Thursday, October 30, 2008

Half Term Birding

A bit of father and son time today. I took Geth to Goldcliff/Uskmouth hoping to find Pec Sand, Spot Red, Curlew Sand, Marsh Harrier , Cetti's and Beardies for his Life List. On our arrival we were disppointed to see that the lagoons were full to the brim with hardly any mud and, consequently, hardly any birds showing. Admittedly the tide times were against us but most of our (wader) target species had been reported present at low tide yesterday. Of course, it may also have had something to do with the big blue tractor working on the far shoreline. Hmm.

We pressed on to the seawall where we were lucky, on the falling tide, to find three Curlew Sandpipers (#189 for the Twitchmeister) quite close in. In the distance there were good numbers of Knot, Dunlin and Lapwings, a sprinkling of Curlew and one Grey Plover. Behind us on the lagoon 5 Avocet were feeding. No sign of the Pec Sand or the Spot Red of course.

Back at the 3rd viewing platform we were about to leave when a fem/imm Merlin flashed by scattering Meadow Pipits everywhere but failed to catch any of them. A burst of adrenalin for both of us and lifer #190 for Geth. The Merlin, with a suitably narked look on his face having not managed to catch its lunch, settled on a pile of cut reeds for a while so we were able to enjoy 'scope views of it. That is until the Boy Birder got impatient and wanted to move on to Uskmouth.

Uskmouth was quiet and flippin cold. The usual suspects were there but no sign of the Marsh Harrier or any Beardies (a bit windy?). We only heard one very distant and brief burst from a Cetti's Warbler. Geth wants to go back again tomorrow, but as I currently have a 95% dip rate at Uskmouth, I'm not holding by breath.

Monday, October 27, 2008

Costa Rica Sept/Oct 2008

Wanting somewhere for our annual 2 weeks in the sun that combined a good quality beach hotel with plenty of opportunities for quality birding for myself we this year plumped for Costa Rica in Cental America with First Choice holidays.
We booked to stay at the Occidental Grand Papagayo on the Gulf of Papagayo in the province of Guanacaste in the North West Pacific side of the country.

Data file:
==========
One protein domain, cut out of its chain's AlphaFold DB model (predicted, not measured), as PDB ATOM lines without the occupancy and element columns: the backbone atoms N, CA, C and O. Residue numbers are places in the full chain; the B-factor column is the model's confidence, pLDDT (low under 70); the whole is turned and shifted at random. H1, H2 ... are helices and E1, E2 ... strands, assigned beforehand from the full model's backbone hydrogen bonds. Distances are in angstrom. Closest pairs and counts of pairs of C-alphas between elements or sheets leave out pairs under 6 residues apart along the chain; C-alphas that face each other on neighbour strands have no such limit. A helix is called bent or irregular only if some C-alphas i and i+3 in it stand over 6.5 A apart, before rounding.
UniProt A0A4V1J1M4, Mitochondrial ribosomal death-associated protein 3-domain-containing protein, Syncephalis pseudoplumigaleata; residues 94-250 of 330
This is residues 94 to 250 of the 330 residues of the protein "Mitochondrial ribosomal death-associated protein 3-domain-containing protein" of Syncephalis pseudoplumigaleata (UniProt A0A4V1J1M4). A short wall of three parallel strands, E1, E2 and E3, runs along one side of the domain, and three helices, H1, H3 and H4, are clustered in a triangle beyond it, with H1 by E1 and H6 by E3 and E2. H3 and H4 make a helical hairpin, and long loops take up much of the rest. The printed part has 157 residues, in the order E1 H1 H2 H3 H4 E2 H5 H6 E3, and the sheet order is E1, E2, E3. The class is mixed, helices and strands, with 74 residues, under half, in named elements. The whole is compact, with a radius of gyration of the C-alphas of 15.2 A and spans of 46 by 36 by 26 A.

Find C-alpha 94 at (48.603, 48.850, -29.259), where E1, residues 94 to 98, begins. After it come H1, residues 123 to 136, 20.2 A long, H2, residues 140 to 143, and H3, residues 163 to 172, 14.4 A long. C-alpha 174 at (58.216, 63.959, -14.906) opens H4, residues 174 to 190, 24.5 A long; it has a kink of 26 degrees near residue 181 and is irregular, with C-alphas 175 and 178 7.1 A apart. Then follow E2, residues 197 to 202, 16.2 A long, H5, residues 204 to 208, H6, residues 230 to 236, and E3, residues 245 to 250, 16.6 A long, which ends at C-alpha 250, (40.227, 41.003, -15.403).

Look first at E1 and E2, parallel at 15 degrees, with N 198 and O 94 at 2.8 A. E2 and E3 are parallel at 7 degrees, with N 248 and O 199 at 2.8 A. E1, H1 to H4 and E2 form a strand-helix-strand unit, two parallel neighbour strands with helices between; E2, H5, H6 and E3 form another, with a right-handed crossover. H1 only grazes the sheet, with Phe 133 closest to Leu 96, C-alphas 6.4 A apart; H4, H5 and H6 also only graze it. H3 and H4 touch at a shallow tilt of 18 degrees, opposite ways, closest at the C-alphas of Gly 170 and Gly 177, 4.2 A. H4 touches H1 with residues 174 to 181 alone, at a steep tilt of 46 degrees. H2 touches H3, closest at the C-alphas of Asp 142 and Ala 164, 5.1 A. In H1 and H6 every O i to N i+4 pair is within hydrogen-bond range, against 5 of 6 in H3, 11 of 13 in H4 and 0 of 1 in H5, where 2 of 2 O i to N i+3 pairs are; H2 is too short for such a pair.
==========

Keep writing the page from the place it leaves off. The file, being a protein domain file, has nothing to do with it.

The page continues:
Before departing I did some research via trip reports on the usual birding websites and looked up reviews on the hotel on Trip Advisor.
It was during a trawl through Trip Advisor that I came across a rave review on a small independent tour company by someone staying at our hotel that they had used for their excursions.
The company was Eco Explorer Costa Rica run by Carlos Luis Jimenez and using the link to their website I was pleased to discover that Carlos ran specific half,full or two day birdwatching trips.
We exchanged several e-mails and Carlos provided an excellent itinarary of trips that he was able to offer,we became good friends even before we had even met eachother face to face.
We agreed that I would contact Carlos a few days into our holiday.
We flew out of London Gatwick early morning on Fri 19th Sept returning 2 weeks later on Sat 4th Oct 2008.
As we came in to land at Liberia airport passing over some fabulous looking wetlands I spied my first "trip tick",a flock of about 20 Cattle Egrets.
A short transfer got us quickly to our hotel and the initial view from the terrace across the bay was breathtaking.
The hotel along with a few others was fairly remote with the huge plus that it was surrounded for as far as the eye could see with tropical dry forest.
Tropical "dry forest" consists of deciduous trees which drop their leaves in the "dry" season but during the "wet" season which was the time that we were visiting is truly green and lush.
It didn't take me long to realize that the place was teaming with birds and
the noise that they all made was incredible.It didn't take me too long to rack up a list of about 60 species just in the hotel grounds and surrounding woodlands and roadsides including Great Kiskadees,Orange-Fronted Parakeets,Rufous-Naped Wrens,Inca and White-Winged Doves,Tropical Kingbirds,Hoffman's Woodpeckers,White-Throated Magpie-Jays,Groove-Billed Anis,Great-tailed Grackles and the obligatory Black and Turkey Vultures,I even got a "sunlounger tick" one day of a fly-over Osprey !!
The beach at the hotel was not quite the white sands that we have experienced in other places and was pretty similar to home being quite dark and with lots of "debris" from the dry forest which encroached all the way down to the edge of the sand.
There was quite a tide and at low tide there were several rocky outcrops visible with rockpools providing a suitable habitat for Spotted Sandpiper,American Oystercatcher,Whimbrel and those expert "fishermen" the Brown Pelicans.
I started to find my feet a little and my way around the outskirts of the hotel,the weather for the most part was up in the high 20s-low 30s at it's hottest with very high humidity which made for very uncomfortable birding conditions especially when entering the forest areas.
I made an early start most mornings and was out of our room by 05.45 returning for a shower and breakfast with Teresa at about 09.30,this gave me on average 3-3.5 hours at what was the best time of day and although a little cooler still unbearably humid,most mornings I returned looking as if someone had just thrown a bucket of water over me !!